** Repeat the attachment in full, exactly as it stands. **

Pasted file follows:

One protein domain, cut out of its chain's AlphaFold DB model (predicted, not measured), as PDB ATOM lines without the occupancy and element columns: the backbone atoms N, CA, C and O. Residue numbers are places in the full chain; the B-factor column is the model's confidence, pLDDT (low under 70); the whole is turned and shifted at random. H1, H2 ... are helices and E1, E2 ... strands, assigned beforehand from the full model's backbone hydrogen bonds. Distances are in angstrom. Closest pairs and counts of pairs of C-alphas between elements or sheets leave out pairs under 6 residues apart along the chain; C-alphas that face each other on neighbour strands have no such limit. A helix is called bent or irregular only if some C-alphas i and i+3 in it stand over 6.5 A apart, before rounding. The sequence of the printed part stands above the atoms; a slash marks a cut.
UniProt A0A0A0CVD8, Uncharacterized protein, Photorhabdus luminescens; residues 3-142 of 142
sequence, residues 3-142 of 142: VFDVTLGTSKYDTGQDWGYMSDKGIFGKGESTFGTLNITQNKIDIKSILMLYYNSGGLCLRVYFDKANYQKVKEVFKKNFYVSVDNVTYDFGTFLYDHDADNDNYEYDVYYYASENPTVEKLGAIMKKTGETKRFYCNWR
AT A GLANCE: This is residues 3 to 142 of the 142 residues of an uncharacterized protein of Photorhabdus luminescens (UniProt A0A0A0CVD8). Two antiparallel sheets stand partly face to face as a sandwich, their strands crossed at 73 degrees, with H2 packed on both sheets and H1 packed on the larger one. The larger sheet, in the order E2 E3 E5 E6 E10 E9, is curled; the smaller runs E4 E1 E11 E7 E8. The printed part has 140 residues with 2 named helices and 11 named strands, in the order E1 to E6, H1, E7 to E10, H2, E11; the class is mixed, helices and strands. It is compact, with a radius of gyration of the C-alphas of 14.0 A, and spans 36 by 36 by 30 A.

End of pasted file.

One protein domain, cut out of its chain's AlphaFold DB model (predicted, not measured), as PDB ATOM lines without the occupancy and element columns: the backbone atoms N, CA, C and O. Residue numbers are places in the full chain; the B-factor column is the model's confidence, pLDDT (low under 70); the whole is turned and shifted at random. H1, H2 ... are helices and E1, E2 ... strands, assigned beforehand from the full model's backbone hydrogen bonds. Distances are in angstrom. Closest pairs and counts of pairs of C-alphas between elements or sheets leave out pairs under 6 residues apart along the chain; C-alphas that face each other on neighbour strands have no such limit. A helix is called bent or irregular only if some C-alphas i and i+3 in it stand over 6.5 A apart, before rounding. The sequence of the printed part stands above the atoms; a slash marks a cut.
UniProt A0A0A0CVD8, Uncharacterized protein, Photorhabdus luminescens; residues 3-142 of 142
sequence, residues 3-142 of 142: VFDVTLGTSKYDTGQDWGYMSDKGIFGKGESTFGTLNITQNKIDIKSILMLYYNSGGLCLRVYFDKANYQKVKEVFKKNFYVSVDNVTYDFGTFLYDHDADNDNYEYDVYYYASENPTVEKLGAIMKKTGETKRFYCNWR
AT A GLANCE: This is residues 3 to 142 of the 142 residues of an uncharacterized protein of Photorhabdus luminescens (UniProt A0A0A0CVD8). Two antiparallel sheets stand partly face to face as a sandwich, their strands crossed at 73 degrees, with H2 packed on both sheets and H1 packed on the larger one. The larger sheet, in the order E2 E3 E5 E6 E10 E9, is curled; the smaller runs E4 E1 E11 E7 E8. The printed part has 140 residues with 2 named helices and 11 named strands, in the order E1 to E6, H1, E7 to E10, H2, E11; the class is mixed, helices and strands. It is compact, with a radius of gyration of the C-alphas of 14.0 A, and spans 36 by 36 by 30 A.